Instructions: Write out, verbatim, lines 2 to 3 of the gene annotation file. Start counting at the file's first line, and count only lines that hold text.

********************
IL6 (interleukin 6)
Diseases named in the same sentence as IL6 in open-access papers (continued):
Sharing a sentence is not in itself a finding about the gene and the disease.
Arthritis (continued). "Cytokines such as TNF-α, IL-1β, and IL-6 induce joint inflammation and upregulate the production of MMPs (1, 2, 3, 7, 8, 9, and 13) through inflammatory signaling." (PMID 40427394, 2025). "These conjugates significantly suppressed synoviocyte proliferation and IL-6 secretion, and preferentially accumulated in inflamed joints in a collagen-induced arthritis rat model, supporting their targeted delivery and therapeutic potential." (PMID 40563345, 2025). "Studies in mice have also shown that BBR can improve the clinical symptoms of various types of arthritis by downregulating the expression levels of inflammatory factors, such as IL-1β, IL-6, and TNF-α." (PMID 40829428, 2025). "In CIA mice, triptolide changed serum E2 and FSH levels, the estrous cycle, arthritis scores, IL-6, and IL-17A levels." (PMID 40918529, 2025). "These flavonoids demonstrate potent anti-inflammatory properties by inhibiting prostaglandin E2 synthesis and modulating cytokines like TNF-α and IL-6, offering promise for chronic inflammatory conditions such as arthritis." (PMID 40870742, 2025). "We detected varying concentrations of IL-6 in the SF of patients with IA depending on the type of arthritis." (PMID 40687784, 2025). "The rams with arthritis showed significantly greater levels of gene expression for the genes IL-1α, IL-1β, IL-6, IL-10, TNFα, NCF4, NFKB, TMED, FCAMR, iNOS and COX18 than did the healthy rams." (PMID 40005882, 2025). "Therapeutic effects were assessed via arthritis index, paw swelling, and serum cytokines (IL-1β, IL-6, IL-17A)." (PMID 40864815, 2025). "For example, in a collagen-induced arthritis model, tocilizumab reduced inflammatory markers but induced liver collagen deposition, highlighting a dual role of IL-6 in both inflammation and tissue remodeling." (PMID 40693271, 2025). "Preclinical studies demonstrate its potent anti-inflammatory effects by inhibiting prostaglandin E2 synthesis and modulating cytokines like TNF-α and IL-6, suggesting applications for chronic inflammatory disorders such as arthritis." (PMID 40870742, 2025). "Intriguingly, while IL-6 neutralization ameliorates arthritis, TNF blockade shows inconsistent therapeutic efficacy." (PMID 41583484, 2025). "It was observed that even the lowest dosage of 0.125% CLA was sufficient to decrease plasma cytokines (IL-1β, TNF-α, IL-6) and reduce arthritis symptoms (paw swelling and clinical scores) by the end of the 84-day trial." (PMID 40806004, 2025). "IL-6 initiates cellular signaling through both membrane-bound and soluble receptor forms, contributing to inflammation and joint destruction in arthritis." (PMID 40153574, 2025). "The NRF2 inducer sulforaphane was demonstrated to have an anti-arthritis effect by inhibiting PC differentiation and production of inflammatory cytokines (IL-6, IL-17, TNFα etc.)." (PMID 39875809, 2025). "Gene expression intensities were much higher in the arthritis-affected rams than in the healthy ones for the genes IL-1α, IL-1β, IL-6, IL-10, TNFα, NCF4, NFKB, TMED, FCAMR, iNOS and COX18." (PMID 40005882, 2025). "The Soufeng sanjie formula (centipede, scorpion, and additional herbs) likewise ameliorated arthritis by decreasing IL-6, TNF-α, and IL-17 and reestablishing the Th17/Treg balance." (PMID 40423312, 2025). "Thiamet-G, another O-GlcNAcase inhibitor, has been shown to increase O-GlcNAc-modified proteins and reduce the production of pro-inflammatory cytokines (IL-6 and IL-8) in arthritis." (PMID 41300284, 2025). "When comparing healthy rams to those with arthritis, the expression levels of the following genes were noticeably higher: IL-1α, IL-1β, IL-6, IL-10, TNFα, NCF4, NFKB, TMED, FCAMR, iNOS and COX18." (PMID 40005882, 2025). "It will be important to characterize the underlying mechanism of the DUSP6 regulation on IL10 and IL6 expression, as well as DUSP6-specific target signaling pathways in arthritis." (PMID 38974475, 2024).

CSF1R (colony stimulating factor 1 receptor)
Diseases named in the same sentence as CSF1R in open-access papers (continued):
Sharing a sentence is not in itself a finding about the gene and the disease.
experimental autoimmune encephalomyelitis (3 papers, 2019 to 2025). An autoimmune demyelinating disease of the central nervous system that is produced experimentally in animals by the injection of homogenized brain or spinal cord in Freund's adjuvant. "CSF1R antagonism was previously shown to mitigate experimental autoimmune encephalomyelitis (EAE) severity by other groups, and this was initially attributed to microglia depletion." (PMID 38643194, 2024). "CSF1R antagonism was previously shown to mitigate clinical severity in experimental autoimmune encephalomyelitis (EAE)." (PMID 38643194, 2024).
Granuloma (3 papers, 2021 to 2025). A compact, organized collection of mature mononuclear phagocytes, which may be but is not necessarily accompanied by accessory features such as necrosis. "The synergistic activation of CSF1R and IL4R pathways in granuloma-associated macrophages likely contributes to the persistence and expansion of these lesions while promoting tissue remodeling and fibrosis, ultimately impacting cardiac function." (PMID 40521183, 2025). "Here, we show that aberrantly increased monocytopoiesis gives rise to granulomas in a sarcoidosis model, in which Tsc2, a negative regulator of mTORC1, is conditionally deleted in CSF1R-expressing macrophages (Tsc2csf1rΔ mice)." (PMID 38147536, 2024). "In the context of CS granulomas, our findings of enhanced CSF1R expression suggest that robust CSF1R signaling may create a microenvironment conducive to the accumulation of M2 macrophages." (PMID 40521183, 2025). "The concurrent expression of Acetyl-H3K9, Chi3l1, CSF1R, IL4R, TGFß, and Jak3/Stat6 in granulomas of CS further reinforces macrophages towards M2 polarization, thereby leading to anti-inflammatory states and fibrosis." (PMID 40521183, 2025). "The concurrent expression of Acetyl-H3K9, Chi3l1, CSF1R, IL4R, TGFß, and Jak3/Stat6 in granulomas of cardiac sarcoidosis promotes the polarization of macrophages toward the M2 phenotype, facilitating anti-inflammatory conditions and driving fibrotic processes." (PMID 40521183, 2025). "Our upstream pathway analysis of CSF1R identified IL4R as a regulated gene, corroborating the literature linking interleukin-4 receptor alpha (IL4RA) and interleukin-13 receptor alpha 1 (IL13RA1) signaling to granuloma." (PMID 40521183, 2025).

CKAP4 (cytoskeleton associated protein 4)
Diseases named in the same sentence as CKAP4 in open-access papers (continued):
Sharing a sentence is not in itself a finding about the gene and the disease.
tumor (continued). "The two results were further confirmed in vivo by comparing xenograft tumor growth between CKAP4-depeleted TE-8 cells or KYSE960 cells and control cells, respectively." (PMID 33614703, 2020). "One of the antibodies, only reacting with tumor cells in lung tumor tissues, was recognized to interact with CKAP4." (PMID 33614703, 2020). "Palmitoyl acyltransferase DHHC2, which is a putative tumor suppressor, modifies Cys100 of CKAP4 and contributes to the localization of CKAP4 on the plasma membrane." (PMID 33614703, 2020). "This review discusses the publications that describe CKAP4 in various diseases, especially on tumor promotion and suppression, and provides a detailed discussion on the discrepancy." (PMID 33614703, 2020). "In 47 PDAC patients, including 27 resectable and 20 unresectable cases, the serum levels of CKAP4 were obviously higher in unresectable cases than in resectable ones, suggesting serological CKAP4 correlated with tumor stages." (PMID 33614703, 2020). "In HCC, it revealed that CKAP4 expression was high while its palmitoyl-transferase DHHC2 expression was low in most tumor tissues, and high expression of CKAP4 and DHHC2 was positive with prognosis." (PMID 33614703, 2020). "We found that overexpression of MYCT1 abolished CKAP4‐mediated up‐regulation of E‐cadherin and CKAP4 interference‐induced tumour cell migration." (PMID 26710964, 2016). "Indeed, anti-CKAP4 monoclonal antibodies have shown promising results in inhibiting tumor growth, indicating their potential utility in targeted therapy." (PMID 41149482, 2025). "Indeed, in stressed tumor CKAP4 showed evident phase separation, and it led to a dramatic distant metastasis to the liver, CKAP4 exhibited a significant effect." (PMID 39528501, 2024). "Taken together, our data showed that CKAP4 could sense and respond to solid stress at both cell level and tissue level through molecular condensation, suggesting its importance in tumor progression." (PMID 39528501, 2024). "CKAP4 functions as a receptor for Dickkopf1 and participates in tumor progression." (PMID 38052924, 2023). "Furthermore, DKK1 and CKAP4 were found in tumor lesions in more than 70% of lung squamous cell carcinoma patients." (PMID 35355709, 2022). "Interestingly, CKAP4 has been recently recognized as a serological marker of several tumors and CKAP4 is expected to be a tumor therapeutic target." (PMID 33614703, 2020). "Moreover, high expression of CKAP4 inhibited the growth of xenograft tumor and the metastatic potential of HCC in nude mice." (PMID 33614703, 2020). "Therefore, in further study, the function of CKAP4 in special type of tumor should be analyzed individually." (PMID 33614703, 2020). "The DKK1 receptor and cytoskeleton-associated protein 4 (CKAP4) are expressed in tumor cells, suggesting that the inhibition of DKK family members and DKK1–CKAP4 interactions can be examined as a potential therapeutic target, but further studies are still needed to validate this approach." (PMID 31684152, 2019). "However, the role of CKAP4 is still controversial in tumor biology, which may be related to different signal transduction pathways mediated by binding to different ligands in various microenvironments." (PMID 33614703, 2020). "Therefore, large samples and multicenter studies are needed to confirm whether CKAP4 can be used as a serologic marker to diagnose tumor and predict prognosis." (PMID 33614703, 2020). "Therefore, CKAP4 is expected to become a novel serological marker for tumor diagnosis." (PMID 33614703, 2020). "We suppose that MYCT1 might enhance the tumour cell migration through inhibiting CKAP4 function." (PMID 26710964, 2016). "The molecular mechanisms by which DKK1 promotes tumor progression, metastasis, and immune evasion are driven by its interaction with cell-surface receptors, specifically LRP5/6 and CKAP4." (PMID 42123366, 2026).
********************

Diseases named in the same sentence as IL6 in open-access papers (continued):
Sharing a sentence is not in itself a finding about the gene and the disease.